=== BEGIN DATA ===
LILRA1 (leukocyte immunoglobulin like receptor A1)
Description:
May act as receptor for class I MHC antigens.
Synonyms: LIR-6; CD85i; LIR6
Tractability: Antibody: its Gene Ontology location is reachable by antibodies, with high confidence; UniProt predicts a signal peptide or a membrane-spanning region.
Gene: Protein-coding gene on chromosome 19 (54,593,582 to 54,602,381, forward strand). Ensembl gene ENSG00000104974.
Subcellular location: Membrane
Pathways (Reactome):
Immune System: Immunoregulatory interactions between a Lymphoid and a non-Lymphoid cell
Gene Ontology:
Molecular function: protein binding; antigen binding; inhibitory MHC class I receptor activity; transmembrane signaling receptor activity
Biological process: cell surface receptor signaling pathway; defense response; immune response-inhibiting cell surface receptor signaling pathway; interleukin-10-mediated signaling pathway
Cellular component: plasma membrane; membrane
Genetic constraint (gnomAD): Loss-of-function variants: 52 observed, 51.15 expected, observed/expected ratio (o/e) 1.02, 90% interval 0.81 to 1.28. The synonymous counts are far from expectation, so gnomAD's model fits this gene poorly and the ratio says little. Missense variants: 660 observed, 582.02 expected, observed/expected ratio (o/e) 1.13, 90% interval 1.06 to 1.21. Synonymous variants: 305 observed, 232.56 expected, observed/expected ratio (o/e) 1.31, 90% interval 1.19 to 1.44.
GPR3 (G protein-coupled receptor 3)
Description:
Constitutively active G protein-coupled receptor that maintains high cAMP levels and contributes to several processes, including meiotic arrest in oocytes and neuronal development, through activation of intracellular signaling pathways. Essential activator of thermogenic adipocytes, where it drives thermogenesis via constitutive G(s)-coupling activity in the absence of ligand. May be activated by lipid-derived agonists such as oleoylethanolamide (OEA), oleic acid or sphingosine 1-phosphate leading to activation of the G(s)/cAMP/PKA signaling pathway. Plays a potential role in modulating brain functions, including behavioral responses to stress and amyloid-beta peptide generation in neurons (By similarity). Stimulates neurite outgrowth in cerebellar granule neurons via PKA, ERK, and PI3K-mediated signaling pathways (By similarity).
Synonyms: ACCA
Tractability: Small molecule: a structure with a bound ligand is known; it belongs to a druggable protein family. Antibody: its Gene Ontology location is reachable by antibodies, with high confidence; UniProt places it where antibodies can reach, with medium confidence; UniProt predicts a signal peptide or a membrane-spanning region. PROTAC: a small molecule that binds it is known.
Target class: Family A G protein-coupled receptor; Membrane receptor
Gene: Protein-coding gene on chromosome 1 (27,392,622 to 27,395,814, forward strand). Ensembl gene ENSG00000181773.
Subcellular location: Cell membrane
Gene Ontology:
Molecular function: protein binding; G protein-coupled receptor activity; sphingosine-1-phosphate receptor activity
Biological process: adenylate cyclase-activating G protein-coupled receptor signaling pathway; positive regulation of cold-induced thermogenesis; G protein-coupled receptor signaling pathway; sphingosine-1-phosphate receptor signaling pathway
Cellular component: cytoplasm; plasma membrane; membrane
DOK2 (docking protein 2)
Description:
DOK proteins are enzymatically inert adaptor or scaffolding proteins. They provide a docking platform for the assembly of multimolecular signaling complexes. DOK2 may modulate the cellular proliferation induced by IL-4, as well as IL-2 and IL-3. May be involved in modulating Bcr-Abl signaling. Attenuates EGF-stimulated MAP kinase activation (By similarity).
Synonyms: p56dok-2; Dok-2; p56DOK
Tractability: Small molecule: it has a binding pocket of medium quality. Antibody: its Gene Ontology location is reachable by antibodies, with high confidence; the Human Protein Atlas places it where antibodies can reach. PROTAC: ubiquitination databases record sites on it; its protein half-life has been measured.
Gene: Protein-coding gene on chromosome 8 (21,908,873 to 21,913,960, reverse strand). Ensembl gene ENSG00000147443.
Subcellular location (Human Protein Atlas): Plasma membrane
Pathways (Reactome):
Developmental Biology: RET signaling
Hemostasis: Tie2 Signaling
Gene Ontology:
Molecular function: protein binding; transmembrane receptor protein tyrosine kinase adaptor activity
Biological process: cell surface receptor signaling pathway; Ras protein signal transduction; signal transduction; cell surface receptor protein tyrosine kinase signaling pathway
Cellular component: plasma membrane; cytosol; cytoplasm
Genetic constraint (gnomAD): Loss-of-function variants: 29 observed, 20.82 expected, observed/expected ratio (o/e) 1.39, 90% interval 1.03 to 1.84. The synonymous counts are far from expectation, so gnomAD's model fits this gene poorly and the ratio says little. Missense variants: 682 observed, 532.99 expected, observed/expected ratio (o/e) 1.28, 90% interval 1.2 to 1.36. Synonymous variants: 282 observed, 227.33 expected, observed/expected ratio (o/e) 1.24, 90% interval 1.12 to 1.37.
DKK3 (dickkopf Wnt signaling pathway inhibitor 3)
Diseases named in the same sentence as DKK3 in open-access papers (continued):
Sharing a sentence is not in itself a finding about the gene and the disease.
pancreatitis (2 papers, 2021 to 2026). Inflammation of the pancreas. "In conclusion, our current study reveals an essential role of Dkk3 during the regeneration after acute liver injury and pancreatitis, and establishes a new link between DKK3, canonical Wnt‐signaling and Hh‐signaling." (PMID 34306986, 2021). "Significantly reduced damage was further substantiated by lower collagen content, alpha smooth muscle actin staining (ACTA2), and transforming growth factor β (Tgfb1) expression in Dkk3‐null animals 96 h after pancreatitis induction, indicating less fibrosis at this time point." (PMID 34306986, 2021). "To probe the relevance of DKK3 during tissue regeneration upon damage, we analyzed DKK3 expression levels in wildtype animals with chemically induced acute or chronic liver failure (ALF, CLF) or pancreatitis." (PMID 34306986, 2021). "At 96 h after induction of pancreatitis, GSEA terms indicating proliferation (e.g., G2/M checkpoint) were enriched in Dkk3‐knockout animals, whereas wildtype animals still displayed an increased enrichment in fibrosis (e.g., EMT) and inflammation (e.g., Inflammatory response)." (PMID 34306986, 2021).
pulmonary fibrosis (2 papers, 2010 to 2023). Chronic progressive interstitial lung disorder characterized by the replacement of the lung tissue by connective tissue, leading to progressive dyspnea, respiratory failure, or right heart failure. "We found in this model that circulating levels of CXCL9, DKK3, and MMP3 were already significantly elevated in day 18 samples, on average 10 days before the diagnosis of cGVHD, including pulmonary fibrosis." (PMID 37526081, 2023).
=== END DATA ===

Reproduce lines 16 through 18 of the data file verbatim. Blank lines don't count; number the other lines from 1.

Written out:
Description:
Constitutively active G protein-coupled receptor that maintains high cAMP levels and contributes to several processes, including meiotic arrest in oocytes and neuronal development, through activation of intracellular signaling pathways. Essential activator of thermogenic adipocytes, where it drives thermogenesis via constitutive G(s)-coupling activity in the absence of ligand. May be activated by lipid-derived agonists such as oleoylethanolamide (OEA), oleic acid or sphingosine 1-phosphate leading to activation of the G(s)/cAMP/PKA signaling pathway. Plays a potential role in modulating brain functions, including behavioral responses to stress and amyloid-beta peptide generation in neurons (By similarity). Stimulates neurite outgrowth in cerebellar granule neurons via PKA, ERK, and PI3K-mediated signaling pathways (By similarity).
Synonyms: ACCA